I am both excited and terrified of taking over The Bengal. I have worked on this paper in various positions for two full years already and have seen two great editors before me drastically change what this paper was into what it has become today.
My two largest goals for my time as editor next year are: 1) Not to drive the paper into the ground. 2) Continue the growth that The Bengal has had under its past two editors-in-chief.
Obviously, no one wants to be the person who is in control when anything fails; but I am honestly more worried about the second of those two goals.
I wasn’t on staff before The Bengal started to change and I honestly never read the paper when I was a freshman here. I have been told that the paper was lacking in producing real, hard-hitting news.
Because I never knew what The Bengal was before those changes took place, I wouldn’t have known if those different goals and behaviors were being effective.
I do know however, that some of my peers, certain faculty members and others have told me that they are really glad to see what The Bengal has transformed into; and that’s good enough for me to think that it’s working.
That’s why I am nervous about my time behind the desk. It’s hard to raise a bar that has been set twice in two years. I do have a passion for this paper though.
I am not studying journalism, but I am a journalist by training. I am also deeply passionate about politics, with no question that it’s to a fault.
The combination of these two things have made me very aware of how the media has changed in our modern political discourse, and I frankly am not a fan of how it is viewed these days.
Distrust and skepticism run deep in the public. Everyone has their own news source because, “They’re giving me the REAL news.”
The sign that any politician, in the face of unflattering or even destructive news, can simply brush it off as bad reporting, as the [insert political ideology] media or the ever popular ‘fake news’ is deeply concerning to me.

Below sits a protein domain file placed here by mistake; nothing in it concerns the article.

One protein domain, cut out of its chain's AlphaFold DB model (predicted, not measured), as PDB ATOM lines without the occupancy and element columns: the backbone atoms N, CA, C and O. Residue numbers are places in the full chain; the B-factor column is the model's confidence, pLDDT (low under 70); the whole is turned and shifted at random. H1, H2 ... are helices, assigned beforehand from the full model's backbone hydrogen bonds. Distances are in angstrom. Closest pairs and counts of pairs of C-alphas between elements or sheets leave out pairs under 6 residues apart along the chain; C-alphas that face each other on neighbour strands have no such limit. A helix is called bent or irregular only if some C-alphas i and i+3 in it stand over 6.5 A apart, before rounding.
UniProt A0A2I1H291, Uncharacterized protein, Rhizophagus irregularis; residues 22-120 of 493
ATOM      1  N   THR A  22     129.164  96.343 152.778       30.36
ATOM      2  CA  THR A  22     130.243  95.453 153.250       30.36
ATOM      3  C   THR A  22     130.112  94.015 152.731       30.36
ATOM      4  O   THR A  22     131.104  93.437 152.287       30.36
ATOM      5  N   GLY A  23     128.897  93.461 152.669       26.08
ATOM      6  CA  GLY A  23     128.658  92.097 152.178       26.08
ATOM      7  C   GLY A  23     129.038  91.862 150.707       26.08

I believe that this is due to the deeper and more general culture of distrust and fear of each other and the world in America today.
The media is by no means the blameless victim in this circumstance either; there have been plenty of scandals involving the major press to put doubt in anyone’s mind. I also believe that it’s fair to doubt news that is immediately preceded or followed by “The World’s Most Expensive Divorce Settlements.” I’m sorry Yahoo News, but that doesn’t belong in the middle of a young girl falling out of a bus and the lawsuits over student’s freedom of speech at UC Berkeley.
Both sides of the equation have issues that could be worked on, but the consumers have all of the power in this type of relationship, so it is on the news media to step up their game in order to win over the people again.
The simplest way to do that is to get back to the real reporting and away from the cats, listicles and ‘what celebrity, muppet, breakfast food, car or garden tool’ are you type articles. At the very least keep it out of the news section and front page. I highly doubt this will happen anytime soon though, because that is the content that sells, and we are no longer in the world that saw the news as a public service that was sponsored by a philanthropist. Just like education, news is a business to the people who control it. That makes the end goal money, which means views, which means cats.
That’s why my main goal for my time as the editor-in-chief of The Bengal is to ‘Make the Media Great Again.’
Student media is in a special and privileged position. It is funded by the university and allowed to do with that money as it sees fit and necessary. That does not change the paper’s responsibility to produce a good product and source its own income to reimburse the university, but this model gives it a freedom.
Student media has the opportunity to teach those who practice it how to get the job done well, and with as little bias as possible; which is an invaluable resource to both the people who do the reading and writing.
It is my goal to maintain the learning and growing that students can learn from this type of media position, and do my best to not bring around its end.